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Type: Mystic Realm
Environment: Earthlike
Usual Means Of Access: Magic
Dominant Lifeform: The Aesir (the Norse gods)
Prominent Inhabitants: Thor, Odin, Loki, other gods

Comments: Asgard is a small otherdimentional planetary body (its surface area being about the same as that of the continental United States), whose nature and physics are different from those of planetary bodies in the Earthly dimension. Asgard is not a sphere like the Earth of Moon, but a relatively flat asteroid-like landmass suspended in space. Asgard does not rotate about its axis, nor does it revolve around a sun. Asgard has intervals of night ad day (of undisclosed durations) even though it does not rotate. There is no evidence of changing seasons, however. It is not known if Asgard's source of light and heat is the Earth's sun, a sun in the Asgardian dimension whose gravity does not exert itself on Asgard, or a glowing ball of light dissimilar to a star in most of its properties. Unlike Earth, Where the force of gravitation radiates from the center of the sphere, Asgard's gravity apparently radiates from some point or object beneath the suspended landmass. Consequently, there is a top side to Asgard, upon which beings can stand, and a bottom side where beings cannot stand and from which they will fall through space toward the source of gravitation. At the boundaries of Asgard's landmass, a being or object canstep off into the void.

There is apparently some force that keeps the bottom and edges of Asgard's landmass from eroding away. Whatever this force is also prevent the bodies of water which are at certain of Asgard's boundaries from pouring off into the void, as well as preventing Asgard's atmosphere from escaping, Asgard has been described as floating on a "Sea of Space." This sea apparently has a surface, one that is navigable by certain Asgardian ships that resemble Viking longboats. The exact nature of space in the Asgardian dimension is unknown.

While the gravity of Asgard is roughly analogous to Earth's, common matter is considerably denser on an average. Consequently a chair made of Asdardian wood would be more massive (and heavier) than a chair made of analogous Earthly wood. Rocks, water, flesh, bone, steel - all matter is denser and thus more durable.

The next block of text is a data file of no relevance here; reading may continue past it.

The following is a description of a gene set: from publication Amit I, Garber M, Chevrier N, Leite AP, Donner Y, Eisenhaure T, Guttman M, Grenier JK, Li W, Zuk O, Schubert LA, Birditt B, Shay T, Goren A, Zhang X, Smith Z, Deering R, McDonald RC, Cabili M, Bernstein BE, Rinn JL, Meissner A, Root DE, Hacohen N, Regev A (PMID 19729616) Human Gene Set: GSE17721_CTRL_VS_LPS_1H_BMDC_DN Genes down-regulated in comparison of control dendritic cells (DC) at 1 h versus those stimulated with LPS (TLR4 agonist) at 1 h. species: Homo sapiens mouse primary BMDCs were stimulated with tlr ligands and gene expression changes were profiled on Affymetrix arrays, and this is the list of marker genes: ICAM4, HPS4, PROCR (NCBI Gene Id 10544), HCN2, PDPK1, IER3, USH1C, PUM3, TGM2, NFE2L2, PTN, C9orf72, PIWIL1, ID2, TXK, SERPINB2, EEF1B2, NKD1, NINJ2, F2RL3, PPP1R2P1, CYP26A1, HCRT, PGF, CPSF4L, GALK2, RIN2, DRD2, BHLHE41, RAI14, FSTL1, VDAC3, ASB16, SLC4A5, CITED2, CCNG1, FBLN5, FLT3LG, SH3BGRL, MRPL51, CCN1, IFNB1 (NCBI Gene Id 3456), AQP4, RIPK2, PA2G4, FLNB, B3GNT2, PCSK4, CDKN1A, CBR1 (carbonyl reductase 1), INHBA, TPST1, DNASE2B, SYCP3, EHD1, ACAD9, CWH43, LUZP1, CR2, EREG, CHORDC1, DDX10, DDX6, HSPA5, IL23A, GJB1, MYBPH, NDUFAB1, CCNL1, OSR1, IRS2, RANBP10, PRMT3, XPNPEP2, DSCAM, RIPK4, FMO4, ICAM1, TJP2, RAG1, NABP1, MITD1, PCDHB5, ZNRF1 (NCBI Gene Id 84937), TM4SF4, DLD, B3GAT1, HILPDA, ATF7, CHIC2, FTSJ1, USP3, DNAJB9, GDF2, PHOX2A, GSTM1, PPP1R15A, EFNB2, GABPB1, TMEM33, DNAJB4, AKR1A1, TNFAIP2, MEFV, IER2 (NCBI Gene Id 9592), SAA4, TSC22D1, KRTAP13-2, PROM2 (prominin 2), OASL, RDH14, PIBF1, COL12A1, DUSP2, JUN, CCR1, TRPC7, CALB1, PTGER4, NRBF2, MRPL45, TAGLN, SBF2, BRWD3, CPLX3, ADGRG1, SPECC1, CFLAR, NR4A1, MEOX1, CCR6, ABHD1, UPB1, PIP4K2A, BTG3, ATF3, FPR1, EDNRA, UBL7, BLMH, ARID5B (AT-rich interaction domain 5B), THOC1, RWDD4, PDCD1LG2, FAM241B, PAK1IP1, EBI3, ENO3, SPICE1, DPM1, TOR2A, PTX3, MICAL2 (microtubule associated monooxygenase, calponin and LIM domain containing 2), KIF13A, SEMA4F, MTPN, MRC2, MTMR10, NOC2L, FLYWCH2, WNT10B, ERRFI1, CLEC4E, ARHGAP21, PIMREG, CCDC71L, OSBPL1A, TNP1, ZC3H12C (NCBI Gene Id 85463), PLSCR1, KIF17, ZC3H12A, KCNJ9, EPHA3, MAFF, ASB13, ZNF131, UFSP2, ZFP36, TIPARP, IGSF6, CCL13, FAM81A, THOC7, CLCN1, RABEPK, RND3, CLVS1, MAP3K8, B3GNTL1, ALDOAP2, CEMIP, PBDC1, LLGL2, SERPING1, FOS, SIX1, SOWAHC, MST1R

Besides all of the anomalies described above, Asgard is connected in some as yet unknown way with at least two other dimensional planes, one of which is that of the Earth (whom the Asgardians call Midgard, a word meaning "Middle Realm"). The Asgardians refer to all of the major known inhabited realms of their cosmology as the "Nine Worlds." Only four of the Nine Worlds are located on the main Asgardian landmass: Asgard, home of the Gods, Vanahelm, home of the Asgardians' sister race, the Vanir, Nidavellir, home of the Dwarves, and Alfheim, home of the Light Elves.

The remainder of the Nine Worlds are on separated landmass isolated from one another by interdimensional space. Midgard, our Earth, does not appear to be physically affected by the motions of any of the other physical bodies in the Asgardian cosmology, although Earth's axis (the imaginary pole around which it rotates) is in alignment with one of the roots of Yggdrasil, the cosmic ash tree that stands in Asgard. Jotunheim, the world of the giants, is a flat ring-shaped realm with high mountains along its inner edge. It is apparently on its own separate dimension plain, discrete from Asgard's and Earths, home of the Dark Elves, is another asteroid-like land-mass, smaller than Asgard. There are numerous nexus-portals between the mountains of Jotunheim and Svartalfheim and the mountains of Asgard permitting easy passage by denizens of each realm. These passageways make Jotunheim and Svartalfheim seem like "underworlds" of the Asgardian continent itself.